Dep’t of Energy (631 F.3d 1072 (9th Cir. 2011)), the U.S.
jurisdictional transmission to do so on a nondiscriminatory
Court of Appeals for the Ninth Circuit vacated the
basis, often referred to as “open access.” In New York v.
Department of Energy’s first two NIETC designations,
FERC (535 U.S. 1 (2002)), the Supreme Court held this to
finding that the agency had failed to consult adequately
be a legitimate exercise of FERC’s authority under FPA
with the states as required by the FPA. Since the Ninth
Part II. In 1999, FERC issued Order No. 2000, which
Circuit’s 2011 decision, the Secretary of Energy has made
encouraged the formation of Regional Transmission
no further NIETC designations.
Organizations (RTOs). RTOs are independent organizations
that control and regulate electricity transmission over large
Prohibition on Energy Market Manipulation:
areas and who FERC tasks with providing reliable,
Section 222
nondiscriminatory transmission service. FERC continues to
The Energy Policy Act of 2005 also added Section 222 of
regulate RTOs and other complex transactions for the
the FPA (16 U.S.C. § 824v) to ban energy market
transmission and wholesale sale of electric power pursuant
manipulation. FPA Section 222 prohibits any entity subject
to FPA Sections 205 and 206.
to FERC’s FPA jurisdiction from using “any manipulative
or deceptive device or contrivance … in contravention of
Grid Reliability: Section 215
such rules and regulations as the Commission may
The first iterations of the FPA did not address grid
prescribe as necessary or appropriate in the public interest
reliability. Section 1211 of the Energy Policy Act of 2005
or for the protection of electric ratepayers.” This expansion
(P.L. 109-58) added Section 215 to the FPA (16 U.S.C.
of federal jurisdiction was enacted just as FERC was
§ 824o). Section 215 directs FERC to certify an “Electric
completing an investigation, finding that market
Reliability Organization” (ERO) tasked with developing
manipulation had played a role in triggering the California
mandatory and enforceable reliability standards for electric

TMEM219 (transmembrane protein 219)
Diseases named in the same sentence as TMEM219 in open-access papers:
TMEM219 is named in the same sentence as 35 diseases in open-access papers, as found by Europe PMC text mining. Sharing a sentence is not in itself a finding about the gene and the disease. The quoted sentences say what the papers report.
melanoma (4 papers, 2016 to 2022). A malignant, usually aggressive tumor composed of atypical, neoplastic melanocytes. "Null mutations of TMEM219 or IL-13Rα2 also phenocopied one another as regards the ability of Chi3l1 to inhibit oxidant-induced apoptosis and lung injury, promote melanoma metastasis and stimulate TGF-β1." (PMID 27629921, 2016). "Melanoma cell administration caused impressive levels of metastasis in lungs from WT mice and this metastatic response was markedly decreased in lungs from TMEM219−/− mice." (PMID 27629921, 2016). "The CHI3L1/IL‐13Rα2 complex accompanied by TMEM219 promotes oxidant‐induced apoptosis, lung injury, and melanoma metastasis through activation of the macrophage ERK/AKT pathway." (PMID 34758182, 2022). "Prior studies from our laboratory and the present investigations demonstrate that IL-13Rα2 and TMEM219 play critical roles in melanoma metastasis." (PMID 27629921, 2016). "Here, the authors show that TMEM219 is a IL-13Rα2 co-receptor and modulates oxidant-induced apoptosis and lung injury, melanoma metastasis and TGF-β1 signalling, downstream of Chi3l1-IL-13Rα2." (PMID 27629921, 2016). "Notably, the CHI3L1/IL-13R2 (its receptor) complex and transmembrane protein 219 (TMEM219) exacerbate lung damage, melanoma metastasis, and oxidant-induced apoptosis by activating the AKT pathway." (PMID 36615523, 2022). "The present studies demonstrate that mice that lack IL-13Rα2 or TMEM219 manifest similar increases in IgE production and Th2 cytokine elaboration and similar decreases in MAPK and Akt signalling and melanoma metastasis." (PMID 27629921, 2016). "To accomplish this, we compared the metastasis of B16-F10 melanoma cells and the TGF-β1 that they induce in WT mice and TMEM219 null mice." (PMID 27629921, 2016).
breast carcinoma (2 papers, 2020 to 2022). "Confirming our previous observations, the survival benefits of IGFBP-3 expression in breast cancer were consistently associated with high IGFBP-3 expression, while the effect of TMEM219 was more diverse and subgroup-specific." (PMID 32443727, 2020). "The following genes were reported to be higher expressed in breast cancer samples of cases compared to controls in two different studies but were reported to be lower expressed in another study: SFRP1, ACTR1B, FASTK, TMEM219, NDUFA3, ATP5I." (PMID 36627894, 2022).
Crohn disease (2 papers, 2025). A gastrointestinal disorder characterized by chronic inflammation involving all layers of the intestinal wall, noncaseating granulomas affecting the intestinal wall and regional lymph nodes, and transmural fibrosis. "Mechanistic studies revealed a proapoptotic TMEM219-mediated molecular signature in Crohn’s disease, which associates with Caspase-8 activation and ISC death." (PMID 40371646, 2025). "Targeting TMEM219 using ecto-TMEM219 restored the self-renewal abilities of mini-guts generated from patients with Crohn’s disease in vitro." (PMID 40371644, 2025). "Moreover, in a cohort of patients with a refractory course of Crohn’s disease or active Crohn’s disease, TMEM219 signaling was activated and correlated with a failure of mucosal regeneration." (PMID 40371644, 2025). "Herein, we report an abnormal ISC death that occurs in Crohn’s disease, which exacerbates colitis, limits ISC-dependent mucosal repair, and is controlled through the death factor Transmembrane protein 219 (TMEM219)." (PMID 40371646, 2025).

blackout crisis of 2000. FERC adopted its market
power. FERC subsequently issued Order No. 672 (71 Fed.
manipulation regulations in Order No. 670 (71 Fed. Reg.
Reg. 8662 (February 17, 2006)), which designated the
4244 (January 26, 2006)).
North American Electric Reliability Corporation as the
ERO, and adopted reliability standards to be enforced by
FPA Part III: Recordkeeping and
that organization, subject to FERC oversight.
Administrative Rules
FPA Part III includes several procedural, accounting, and
Transmission Siting: Section 216(h)
recordkeeping requirements. For example, Section 301 (16
Although the FPA directs FERC to regulate interstate
U.S.C. § 825) requires all licensees and public utilities to
electricity transmission pricing and service, siting of
keep accounts and records to the extent required by FERC
transmission facilities is largely left to the states. This
regulations, and Section 307 grants FERC broad
contrasts with the Commission’s role in permitting and
enforcement authority to investigate potential violations of
siting interstate natural gas facilities under the Natural Gas
the FPA, aid in enforcing or promulgating regulations under
Act (15 U.S.C. § 717f).
the FPA, or obtain information to serve as the basis for
legislative recommendations.
Section 1221 of the Energy Policy Act of 2005 added
Section 216 of the FPA (16 U.S.C. § 824p), which carves
Adam Vann, Legislative Attorney
out a small role for FERC and other federal agencies in
siting interstate electric transmission facilities. This section


The Legal Framework of the Federal Power Act